Movie Review: Baby Driver

If anyone was going to come up with a musical heist movie, it would be director Edgar Wright. After all, he’s the same guy who brought us the delightful 2004 zombie-comedy, SHAUN OF THE DEAD, which he wrote (along with Simon Pegg, STAR TREK BEYOND; MAN UP) and directed. This time around, the film is BABY DRIVER, a fantasy about a young man who drives getaway cars to the thumping beat of such Power Hour classics as Golden Earring’s Radar Love, The Damned’s Neat Neat Neat and Focus’ Hocus Pocus, to name just a few.

Aptly-named Baby (Ansel Elgort, THE FAULT IN OUR STARS) is a baby-faced young man who just happens to be the best wheelman in Atlanta. Working for Doc (Kevin Spacey, ELVIS & NIXON), the mastermind behind a series of armed robberies in the area, Baby regularly ferries Doc’s rotating crew of gangsters to and from their heists. It’s been a lucrative relationship for Doc but less so for Baby, who, we learn, has been working for Doc to paying off a debt he incurred for stealing one of Doc’s cars years before. One more job, though, and Baby’s debt will be paid up. Baby is more than just a driver, however. He’s perhaps a savant when he’s behind the wheel. Ever since he was involved in a car accident as a child, he’s been suffering from tinnitus. To try to drown out the ringing in his ears, he listens to pounding music on various iPods that he owns. As a result, he now drives and moves to the beat of whatever he’s listening to. He doesn’t have to listen in on Doc’s plans. He instinctively knows them and he lets the music guide him and the others to safety.

Everything changes when two new people enter his life – Debora (Lily James, TV’s DOWNTON ABBEY), a new waitress at the diner where he likes to hangout when he’s between jobs, and Bats (Jamie Foxx, RAY), one of Doc’s robbers. While Baby and Debora would like to run away from it all and “head west” to a new life together, Bats doesn’t trust Baby and sees Debora as a threat to keeping Baby in the game. That sets the Baby and Bats on a collision course that puts everyone’s futures in jeopardy.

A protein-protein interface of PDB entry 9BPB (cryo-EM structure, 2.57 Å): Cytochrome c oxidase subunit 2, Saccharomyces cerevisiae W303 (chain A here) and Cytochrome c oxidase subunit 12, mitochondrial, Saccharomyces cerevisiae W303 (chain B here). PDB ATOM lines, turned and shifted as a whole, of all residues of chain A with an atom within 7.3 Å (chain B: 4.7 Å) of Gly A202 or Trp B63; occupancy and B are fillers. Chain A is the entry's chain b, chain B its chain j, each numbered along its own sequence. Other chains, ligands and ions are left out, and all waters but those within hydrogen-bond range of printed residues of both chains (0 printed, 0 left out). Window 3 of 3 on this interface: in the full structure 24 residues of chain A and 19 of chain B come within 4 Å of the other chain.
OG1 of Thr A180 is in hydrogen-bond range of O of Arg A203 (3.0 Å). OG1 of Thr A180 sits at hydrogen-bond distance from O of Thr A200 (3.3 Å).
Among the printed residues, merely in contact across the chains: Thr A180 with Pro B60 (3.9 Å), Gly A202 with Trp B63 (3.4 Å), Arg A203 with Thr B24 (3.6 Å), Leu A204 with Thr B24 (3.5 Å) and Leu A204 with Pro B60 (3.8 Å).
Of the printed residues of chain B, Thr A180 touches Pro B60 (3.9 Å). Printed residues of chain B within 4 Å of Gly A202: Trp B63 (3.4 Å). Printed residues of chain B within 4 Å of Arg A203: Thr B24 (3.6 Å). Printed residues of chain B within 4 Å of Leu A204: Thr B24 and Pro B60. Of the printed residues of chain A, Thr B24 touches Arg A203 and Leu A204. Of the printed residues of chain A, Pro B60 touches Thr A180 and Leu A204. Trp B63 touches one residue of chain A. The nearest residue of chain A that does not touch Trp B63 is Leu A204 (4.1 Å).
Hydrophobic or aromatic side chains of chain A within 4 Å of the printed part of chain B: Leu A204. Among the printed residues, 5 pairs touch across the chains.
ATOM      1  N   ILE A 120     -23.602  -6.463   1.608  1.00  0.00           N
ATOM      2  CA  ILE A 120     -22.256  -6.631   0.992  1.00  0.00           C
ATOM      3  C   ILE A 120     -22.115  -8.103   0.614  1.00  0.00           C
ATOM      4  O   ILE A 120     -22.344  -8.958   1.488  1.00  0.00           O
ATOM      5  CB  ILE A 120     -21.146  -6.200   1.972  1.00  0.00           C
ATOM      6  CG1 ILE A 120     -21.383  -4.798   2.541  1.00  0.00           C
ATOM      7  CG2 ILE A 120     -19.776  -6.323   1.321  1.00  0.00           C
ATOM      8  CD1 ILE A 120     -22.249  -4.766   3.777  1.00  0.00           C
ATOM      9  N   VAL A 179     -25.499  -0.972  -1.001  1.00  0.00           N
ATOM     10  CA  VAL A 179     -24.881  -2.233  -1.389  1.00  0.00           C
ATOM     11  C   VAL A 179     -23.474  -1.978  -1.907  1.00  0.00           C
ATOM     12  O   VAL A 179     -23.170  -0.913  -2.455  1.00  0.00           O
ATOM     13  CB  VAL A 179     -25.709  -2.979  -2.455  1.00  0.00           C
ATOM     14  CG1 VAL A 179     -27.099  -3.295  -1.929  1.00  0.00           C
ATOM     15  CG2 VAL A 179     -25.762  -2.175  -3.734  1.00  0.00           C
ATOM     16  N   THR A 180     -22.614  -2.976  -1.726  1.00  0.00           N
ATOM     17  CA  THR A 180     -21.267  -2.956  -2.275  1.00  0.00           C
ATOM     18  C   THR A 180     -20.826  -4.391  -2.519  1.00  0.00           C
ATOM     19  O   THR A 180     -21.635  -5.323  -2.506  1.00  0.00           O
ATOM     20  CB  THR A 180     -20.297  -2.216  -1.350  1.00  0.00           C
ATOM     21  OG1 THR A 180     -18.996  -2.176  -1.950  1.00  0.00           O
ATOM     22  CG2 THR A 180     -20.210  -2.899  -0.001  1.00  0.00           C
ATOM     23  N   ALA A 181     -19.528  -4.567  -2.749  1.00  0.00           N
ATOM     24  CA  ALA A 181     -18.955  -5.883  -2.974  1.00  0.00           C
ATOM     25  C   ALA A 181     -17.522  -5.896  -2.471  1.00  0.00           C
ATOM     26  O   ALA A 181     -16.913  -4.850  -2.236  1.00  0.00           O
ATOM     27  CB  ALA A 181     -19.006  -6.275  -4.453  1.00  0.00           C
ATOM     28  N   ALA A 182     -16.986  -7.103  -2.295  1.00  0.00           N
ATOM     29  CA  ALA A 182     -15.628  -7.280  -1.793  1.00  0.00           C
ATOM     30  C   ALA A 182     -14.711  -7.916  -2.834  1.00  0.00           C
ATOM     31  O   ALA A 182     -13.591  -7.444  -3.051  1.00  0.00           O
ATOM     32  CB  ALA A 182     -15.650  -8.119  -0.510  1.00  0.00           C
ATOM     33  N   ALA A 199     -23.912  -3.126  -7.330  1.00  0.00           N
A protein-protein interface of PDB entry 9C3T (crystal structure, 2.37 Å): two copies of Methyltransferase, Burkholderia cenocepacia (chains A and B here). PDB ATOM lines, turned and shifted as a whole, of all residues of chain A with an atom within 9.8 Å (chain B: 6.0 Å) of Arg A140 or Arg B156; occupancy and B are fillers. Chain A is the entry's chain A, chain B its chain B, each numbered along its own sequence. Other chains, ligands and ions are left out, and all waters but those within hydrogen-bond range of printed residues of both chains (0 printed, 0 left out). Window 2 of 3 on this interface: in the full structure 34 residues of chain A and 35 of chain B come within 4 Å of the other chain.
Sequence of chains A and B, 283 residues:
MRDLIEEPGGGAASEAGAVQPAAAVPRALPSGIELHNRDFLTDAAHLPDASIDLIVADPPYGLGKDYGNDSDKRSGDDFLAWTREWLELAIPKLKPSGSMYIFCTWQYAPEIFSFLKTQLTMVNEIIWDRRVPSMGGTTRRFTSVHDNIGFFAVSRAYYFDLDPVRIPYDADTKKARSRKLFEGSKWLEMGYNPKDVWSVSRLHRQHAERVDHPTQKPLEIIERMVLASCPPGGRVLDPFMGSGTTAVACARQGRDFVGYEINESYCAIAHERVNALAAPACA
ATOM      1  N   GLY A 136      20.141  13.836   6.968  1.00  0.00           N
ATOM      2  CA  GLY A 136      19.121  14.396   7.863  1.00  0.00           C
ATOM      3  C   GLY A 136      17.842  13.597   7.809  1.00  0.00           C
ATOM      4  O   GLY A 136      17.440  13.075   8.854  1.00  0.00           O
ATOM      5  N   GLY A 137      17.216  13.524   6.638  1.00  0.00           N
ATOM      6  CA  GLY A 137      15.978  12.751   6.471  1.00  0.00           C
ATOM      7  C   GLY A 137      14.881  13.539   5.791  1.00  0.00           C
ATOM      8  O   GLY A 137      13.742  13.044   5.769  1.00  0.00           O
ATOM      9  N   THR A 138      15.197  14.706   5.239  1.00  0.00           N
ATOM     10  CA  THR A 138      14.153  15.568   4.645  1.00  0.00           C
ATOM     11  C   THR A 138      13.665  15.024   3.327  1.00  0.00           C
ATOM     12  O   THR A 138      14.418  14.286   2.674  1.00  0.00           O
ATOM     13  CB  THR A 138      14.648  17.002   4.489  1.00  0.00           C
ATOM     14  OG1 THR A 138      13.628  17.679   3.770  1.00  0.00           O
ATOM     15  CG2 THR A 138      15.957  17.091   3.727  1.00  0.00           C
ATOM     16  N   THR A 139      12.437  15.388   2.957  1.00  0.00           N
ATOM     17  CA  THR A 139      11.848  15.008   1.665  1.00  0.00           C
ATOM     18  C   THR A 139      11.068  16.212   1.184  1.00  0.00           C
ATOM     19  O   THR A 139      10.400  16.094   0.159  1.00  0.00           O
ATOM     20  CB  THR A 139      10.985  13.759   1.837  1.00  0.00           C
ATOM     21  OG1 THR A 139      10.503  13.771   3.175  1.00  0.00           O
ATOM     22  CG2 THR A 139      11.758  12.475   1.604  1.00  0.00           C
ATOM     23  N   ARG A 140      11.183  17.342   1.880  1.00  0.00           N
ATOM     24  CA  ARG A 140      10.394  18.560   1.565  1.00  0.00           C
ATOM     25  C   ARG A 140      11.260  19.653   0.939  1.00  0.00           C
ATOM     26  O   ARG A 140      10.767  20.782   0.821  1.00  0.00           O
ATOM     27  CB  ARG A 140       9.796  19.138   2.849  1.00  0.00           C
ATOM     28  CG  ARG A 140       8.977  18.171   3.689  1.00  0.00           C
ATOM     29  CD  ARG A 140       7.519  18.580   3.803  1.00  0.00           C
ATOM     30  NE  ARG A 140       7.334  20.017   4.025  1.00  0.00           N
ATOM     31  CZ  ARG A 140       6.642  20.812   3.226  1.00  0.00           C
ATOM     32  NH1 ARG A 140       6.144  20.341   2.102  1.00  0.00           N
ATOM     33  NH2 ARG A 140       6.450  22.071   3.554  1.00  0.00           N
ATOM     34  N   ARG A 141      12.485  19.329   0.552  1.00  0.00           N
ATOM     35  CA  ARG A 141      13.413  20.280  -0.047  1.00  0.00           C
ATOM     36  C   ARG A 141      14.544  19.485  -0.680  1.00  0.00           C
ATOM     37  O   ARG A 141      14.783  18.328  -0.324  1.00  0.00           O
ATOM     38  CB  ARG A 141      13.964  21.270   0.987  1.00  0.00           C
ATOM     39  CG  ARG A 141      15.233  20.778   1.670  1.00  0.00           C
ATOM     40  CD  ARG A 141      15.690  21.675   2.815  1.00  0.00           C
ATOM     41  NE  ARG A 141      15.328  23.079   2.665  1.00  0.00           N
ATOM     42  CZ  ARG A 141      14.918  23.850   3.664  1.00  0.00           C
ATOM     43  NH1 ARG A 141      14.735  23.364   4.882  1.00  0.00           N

Let’s start with the easy first and this is a comment that someone mentioned to me after I saw the film: Atlanta is not that big a city so you’d think the law enforcement agencies would have caught up with Doc at some point. It’s a fantasy! Don’t look for realism here. With that out of the way, let’s now talk about the good and there’s a lot to talk about. This is one meticulously made film! Every scene is choreographed and edited down to the beat. During the opening titles we watch Baby walk down the street to get the group some take-out coffees. Not only are his moves in sync with the music he’s listening to (and we’re hearing), just when we notice the graffiti on a telephone poll or see something in shop window, we hear the words at the exact same time. It’s a work of beauty! On the bad side, the second act drags a bit, especially after such a turbocharged first act. Fortunately, the pedal hits the metal again in the third act so Wright can be forgiven here.

By and large, the performances are excellent, with perhaps James being the weakest of the bunch. I liked Elgort in THE FAULT IN OUR STARS and he shows us here that he can be a physical actor too. Spacey does his usual calm but razor-edged performance that we’ve seen him do so many times before but who cares? It’s great! Foxx is just as good playing this badass guy that you know is going to upset the applecart at some point. Jon Hamm (TV’s MAD MEN) is also good as Buddy, one of Doc’s guys. I’m glad to see him breaking away from his Don Draper persona. Also good is Mexican actress and singer Eiza González, who plays Darling, Buddy’s partner-in-love-and-crime. I’m not familiar with her work but she held her own against the more experienced actors. She reminds me of a young Sofia Vergara.

BABY DRIVER is the most fun you will have had at the cinema in a long time. Go see it! Be sure to keep your eyes out for someone who was big in the music (and film) industry in the ’70s. My only clue is that he’s evergreen!

Watch the review recorded in RTHK Radio 4’s studio on Facebook Live, Thursday morning (September 14) at 8:30 am HK time!

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